Employment increased more than forecast in June, wages picked up and the U.S. jobless rate held close to a four-year low as the world's largest economy weathered the effect of higher taxes and federal budget cuts.
Payrolls rose by 195,000 workers for a second straight month, the Labor Department reported Friday in Washington. The median forecast in a Bloomberg survey projected a 165,000 gain after a previously reported 175,000 increase in May. The jobless rate stayed at 7.6 percent, while hourly earnings in the year ended in June advanced by the most since July 2011.
Job gains and a rebound in housing are shoring up Americans' finances and boosting expectations that the economy will gain momentum even after the payroll tax increased and government agencies began to cut spending. Federal Reserve policy makers have said they'll start to trim bond purchases before the end of the year as unemployment falls.
"The job market's as good as it was last month," Drew Matus, deputy U.S. chief economist at UBS Securities in Stamford, said before the report. "The labor market is going to continue to be a source of support for the U.S. economy both in terms of income and in terms of consumer willingness to spend."
Stock-index futures maintained gains and Treasury yields climbed after the figures. The contract on the Standard & Poor's 500 Index expiring in September rose 1.02 percent to 1,631.89 in Friday trading in New York.
Forecasts of the 91 economists surveyed for June payrolls ranged from increases of 77,000 to 220,000. The Labor Department surveys businesses and households for the pay period that includes the 12th of the month.
Revisions to the prior two months' payrolls reports added a total of 70,000 jobs to the employment count in April and May.
Retailers, professional and business services, health care and leisure and hospitality businesses led the payroll gains in June. Manufacturers cut jobs for a fourth straight month, and government payrolls dropped.
The household survey, used to calculate the unemployment rate, showed that more people entered the labor force and most of them were able to find work.
At the same time, the report showed an increase in discouraged workers and in the number of people working part time who would prefer full-time employment.
Private payrolls, which don't include government agencies, increased 202,000 in June after a 207,000 gain the prior month.
Factories reduced payrolls by 6,000 in June, while construction companies added 13,000, the most in three months, Friday's report showed.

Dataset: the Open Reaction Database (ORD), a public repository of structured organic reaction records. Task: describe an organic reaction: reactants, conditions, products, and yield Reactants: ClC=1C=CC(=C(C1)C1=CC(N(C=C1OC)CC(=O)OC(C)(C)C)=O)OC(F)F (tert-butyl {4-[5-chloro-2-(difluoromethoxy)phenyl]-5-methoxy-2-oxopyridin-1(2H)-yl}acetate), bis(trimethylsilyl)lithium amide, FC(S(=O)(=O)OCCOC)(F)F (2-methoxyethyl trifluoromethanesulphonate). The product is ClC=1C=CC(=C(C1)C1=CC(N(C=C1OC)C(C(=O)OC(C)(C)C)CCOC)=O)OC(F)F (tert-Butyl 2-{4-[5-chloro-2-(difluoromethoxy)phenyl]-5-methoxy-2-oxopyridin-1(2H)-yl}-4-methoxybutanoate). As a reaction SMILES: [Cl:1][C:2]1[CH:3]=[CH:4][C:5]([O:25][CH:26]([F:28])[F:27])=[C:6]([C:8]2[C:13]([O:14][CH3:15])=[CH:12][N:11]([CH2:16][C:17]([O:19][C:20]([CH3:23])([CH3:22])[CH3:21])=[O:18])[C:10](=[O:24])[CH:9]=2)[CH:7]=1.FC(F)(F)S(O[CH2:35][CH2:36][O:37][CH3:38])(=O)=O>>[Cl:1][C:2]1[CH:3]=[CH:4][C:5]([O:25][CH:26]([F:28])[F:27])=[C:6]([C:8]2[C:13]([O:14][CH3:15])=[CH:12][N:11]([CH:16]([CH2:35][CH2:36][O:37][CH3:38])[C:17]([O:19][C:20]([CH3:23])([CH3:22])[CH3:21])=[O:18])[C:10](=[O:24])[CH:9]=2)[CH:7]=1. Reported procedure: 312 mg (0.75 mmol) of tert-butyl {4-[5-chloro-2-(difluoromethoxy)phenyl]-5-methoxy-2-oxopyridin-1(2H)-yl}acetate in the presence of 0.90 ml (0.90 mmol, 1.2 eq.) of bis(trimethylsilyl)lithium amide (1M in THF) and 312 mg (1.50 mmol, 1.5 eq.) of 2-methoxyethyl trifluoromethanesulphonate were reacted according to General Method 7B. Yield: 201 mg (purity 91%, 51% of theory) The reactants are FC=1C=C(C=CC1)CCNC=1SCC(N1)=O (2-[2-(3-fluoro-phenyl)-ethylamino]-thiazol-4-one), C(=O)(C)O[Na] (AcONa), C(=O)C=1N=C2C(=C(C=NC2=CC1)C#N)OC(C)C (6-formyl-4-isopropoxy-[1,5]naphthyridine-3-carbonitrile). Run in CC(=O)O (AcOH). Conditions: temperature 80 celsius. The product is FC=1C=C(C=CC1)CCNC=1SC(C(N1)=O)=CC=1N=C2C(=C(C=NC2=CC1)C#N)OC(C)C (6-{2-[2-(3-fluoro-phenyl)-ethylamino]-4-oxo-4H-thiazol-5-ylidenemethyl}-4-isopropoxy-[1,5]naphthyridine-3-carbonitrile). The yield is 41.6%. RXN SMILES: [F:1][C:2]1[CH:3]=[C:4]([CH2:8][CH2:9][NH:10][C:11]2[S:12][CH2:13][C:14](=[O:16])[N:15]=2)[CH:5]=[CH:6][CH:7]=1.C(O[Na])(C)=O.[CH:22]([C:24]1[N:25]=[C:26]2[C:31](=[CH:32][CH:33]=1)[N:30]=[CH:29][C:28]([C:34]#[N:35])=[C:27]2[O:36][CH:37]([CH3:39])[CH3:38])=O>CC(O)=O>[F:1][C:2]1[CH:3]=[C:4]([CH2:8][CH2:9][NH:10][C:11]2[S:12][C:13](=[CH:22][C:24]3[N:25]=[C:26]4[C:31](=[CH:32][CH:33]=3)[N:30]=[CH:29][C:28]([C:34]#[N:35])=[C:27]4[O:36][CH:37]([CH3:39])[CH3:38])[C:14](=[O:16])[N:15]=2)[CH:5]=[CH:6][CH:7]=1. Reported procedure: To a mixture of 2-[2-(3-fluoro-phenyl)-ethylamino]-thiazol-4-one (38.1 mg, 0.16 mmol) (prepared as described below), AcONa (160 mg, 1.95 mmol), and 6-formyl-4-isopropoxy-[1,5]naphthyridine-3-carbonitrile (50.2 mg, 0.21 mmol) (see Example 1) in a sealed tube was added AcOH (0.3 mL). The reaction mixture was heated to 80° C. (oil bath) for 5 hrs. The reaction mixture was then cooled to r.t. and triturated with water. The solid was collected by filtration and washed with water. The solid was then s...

Friday's employment report also showed average hourly earnings rose 0.4 percent to $24.01 in June from the prior month. They were up 2.2 percent over the past 12 months.
The underemployment rate -- which includes part-time workers who'd prefer a full-time position and people who want to work but have given up looking -- rose to a four-month high of 14.3 percent from 13.8 percent.
Job gains and rising home values are shoring up Americans' finances and boosting expectations that the economy is gaining steam.
Retailers added 37,100 jobs in June, with most of the increase coming from more hiring at motor vehicle dealerships and home-improvement outlets.
Automakers are one standout in the recovery, enjoying gains in sales fueled by improved confidence and cheap credit. New cars and trucks sold in June at the fastest pace since 2007 as American drivers replaced aging vehicles and a rebound in housing construction moved trucks off dealer lots. That helped new car sales beat estimates last month, giving a lift to General Motors and Ford Motor. Brisk sales are boosting hiring at dealerships.
"We would take 10 sales people in a heartbeat," said Don Hicks, owner of Shortline Auto Group in Aurora, Colorado, which employs about 150 people at four dealerships. "If they were available and trained, or trainable, we'd take another five or six technicians. It's crazy trying to find people."
Industry sales climbed to a 15.9 million annualized pace, exceeding the 15.5 million median estimate of economists surveyed by Bloomberg. That's the best monthly pace since 16.1 million in November 2007 and compares to 14.3 million a year earlier, according to data from Ward's Automotive Group.
"We're a little island of prosperity," Hicks said. "We're leading the country out of recession."
Other manufacturers aren't doing as well as the recovery continues to struggle against crosscurrents. Americans are feeling the effects of a two percentage-point increase in the payroll tax that took effect in January and growth is being restrained by weakness overseas and federal budget cuts that began in March.
Financial markets also remain fragile after Fed Chairman Ben S. Bernanke said the central bank could start reducing its $85 billion in monthly bond purchases later this year and end the program in the mid-2014. Bernanke said last month he expects the jobless rate to be around 7 percent when the Fed stops buying bonds.